When it comes to the natural world, people tend to be most familiar with only the largest creatures — mammals. Other animals, like birds, reptiles and amphibians are more of a mystery. Smaller organisms, like insects, are even less known.
This is due in part to the sheer number of insects: in the U.S., there are approximately 91,000 different described insect species, with an estimated 73,000 more that have yet to be named or described. And bear in mind this is insects alone, not other arthropods like spiders and millipedes. So there's a bunch of different bugs.
Some of them we see daily, even if we'd rather not. Flies, for example, are common but not particularly popular. The most abundant ones are known as House Flies (Musca domestica) and are the small flies that are most frequently found both indoors and outdoors alike.
There are other flies that make their way inside, including the large metallic greenish ones called Blow Flies (Calliphoridae). These often make a noisier buzzing sound, seem to be more drawn to windows in search of escape, and are attracted to food waste, dead animals and poop.
The other type of fly typically encountered around Tehachapi homes, both inside and out, are a slightly larger species known as Flesh Flies (Sarcophagidae). These are not as fast moving and agile as the smaller House Flies, and are more likely to fall prey to a well-wielded fly swatter.
Flesh Flies are recognizable by their alternating black and gray striped thorax and checkered abdomen. They also have red or russet colored eyes and abdomens that are bristled. "The bigger, slower ones" was how my uncle used to distinguish them from typical House Flies, and that's an accurate description.
Although they don't bite at all, Flesh Flies get their slightly creepy name because they will lay their larvae in animals' open wounds, though this is uncommon and they typically use garbage, carrion, and dung.
Unlike most similar flies, Flesh Flies retain their eggs within the body of the adult female until they are ready to hatch, then she deposits the tiny larvae on a food source, rather than depositing eggs like Blow Flies or other species.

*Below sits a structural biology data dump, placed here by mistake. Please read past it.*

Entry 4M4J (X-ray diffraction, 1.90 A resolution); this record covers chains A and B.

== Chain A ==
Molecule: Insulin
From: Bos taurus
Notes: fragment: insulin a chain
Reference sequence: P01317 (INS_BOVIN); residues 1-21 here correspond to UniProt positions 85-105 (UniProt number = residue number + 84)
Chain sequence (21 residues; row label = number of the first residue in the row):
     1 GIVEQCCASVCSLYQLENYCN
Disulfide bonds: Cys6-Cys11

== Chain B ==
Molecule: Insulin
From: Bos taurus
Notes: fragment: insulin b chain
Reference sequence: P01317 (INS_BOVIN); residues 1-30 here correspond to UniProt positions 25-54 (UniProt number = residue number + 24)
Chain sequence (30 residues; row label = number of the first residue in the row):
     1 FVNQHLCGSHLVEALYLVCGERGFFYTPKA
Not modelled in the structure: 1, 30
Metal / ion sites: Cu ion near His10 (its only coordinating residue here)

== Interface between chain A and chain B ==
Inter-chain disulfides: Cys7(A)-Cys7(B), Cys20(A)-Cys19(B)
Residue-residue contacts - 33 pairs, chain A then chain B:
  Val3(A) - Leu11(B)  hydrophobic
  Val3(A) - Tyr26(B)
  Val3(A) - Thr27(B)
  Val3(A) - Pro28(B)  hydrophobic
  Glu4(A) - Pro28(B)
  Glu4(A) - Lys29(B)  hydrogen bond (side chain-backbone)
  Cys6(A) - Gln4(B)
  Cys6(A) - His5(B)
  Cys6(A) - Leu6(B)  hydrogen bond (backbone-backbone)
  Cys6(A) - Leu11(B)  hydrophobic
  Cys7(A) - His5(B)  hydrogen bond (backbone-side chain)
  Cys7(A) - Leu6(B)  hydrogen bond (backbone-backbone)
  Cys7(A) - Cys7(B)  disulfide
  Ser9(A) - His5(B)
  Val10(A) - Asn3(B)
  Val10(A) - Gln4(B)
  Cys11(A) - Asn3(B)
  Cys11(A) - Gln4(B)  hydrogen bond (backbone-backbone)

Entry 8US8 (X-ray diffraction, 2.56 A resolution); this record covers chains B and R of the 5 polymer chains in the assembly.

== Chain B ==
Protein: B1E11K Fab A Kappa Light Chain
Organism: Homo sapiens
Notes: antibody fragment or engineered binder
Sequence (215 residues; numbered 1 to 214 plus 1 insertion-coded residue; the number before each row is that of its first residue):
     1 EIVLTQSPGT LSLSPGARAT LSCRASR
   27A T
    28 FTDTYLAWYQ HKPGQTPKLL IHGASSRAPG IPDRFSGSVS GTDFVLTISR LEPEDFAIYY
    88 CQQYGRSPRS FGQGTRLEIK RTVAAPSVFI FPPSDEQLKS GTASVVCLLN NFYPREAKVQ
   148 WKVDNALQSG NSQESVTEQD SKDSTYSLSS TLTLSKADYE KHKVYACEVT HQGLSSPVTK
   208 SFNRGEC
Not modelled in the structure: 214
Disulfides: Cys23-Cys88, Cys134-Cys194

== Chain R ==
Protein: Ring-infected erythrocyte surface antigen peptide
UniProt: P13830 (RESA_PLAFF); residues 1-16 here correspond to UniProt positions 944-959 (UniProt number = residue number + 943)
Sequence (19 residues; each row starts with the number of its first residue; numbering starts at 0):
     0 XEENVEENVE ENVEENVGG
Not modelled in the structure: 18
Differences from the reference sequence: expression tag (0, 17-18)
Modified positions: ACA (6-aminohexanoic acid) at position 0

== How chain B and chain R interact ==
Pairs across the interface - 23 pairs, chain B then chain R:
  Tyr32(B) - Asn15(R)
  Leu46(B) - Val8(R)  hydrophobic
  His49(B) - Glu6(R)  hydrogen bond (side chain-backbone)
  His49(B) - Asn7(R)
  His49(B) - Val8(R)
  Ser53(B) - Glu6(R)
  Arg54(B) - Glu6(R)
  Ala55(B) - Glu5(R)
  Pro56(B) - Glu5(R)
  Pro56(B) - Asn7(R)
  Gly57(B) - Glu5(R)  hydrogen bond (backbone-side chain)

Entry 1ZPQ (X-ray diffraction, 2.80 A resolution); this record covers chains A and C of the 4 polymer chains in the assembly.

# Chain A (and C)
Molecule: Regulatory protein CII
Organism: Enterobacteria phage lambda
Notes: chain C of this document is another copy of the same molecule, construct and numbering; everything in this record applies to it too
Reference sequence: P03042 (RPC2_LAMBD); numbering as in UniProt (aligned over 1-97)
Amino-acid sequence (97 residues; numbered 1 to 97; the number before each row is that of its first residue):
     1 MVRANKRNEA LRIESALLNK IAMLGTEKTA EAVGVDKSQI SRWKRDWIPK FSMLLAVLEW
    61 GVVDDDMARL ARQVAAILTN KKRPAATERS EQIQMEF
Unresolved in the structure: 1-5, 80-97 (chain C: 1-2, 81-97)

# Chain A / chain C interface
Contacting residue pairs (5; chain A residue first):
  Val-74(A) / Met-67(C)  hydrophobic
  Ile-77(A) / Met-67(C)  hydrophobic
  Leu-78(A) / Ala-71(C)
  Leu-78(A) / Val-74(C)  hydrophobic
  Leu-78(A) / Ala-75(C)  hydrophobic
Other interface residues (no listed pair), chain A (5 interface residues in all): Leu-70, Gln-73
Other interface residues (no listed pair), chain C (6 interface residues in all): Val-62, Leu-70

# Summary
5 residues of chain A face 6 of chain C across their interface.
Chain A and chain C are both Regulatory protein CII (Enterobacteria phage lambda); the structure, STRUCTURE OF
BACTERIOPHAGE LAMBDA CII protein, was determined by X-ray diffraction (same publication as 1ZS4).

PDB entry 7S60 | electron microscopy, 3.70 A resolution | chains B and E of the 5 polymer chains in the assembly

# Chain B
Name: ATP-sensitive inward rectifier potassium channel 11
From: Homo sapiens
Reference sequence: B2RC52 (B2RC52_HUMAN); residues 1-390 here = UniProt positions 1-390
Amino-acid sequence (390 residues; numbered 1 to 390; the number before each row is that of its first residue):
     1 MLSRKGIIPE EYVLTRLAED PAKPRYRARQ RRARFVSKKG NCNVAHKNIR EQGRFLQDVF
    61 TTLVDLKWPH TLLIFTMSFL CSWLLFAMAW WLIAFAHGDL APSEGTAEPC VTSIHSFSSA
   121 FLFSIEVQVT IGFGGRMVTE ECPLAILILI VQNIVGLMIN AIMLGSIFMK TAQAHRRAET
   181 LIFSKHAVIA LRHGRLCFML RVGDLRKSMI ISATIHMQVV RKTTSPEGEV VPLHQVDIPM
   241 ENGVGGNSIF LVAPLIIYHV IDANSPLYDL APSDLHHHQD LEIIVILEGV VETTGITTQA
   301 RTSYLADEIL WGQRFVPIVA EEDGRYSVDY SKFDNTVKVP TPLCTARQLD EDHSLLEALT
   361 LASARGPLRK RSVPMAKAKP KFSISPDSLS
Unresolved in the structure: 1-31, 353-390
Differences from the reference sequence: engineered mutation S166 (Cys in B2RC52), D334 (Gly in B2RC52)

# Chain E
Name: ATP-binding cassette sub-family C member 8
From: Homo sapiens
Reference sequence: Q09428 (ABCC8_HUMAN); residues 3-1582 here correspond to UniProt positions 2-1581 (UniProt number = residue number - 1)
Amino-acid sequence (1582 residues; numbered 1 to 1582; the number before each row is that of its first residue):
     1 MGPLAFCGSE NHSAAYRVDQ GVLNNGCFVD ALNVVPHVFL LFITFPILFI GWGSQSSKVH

Flesh Flies are one of the species whose larvae are collected by forensic entomologists from the site where a murder victim is found to help pinpoint the time of death. When feeding on an animal carcass or other food source, Flesh Fly larvae will even eat the larvae of other fly species if they get in their way. Adult Flesh Flies feed on a variety of liquids, including nectar from ripe fruit.
Despite their name, Flesh Flies aren't really interested in your flesh as long as you are still using it. They don't come inside houses nearly as often as the smaller House Flies, and if you do suddenly notice several of them, it might mean that a mouse has expired somewhere on the premises and is being reduced to dried-out shell thanks to fly larvae.
Flesh Flies are preyed upon by a variety of small predators, like lizards, birds and spiders, who appreciate the Flesh Flies converting things like garbage and dog excrement into something more edible — the Flesh Flies themselves.
Insects are incredibly diverse and numerous, and their world is one that we humans are still exploring. There is much that remains to be learned. . .
Have a good week.
Jon Hammond has written for Tehachapi News for more than 30 years. Send email to firstname.lastname@example.org.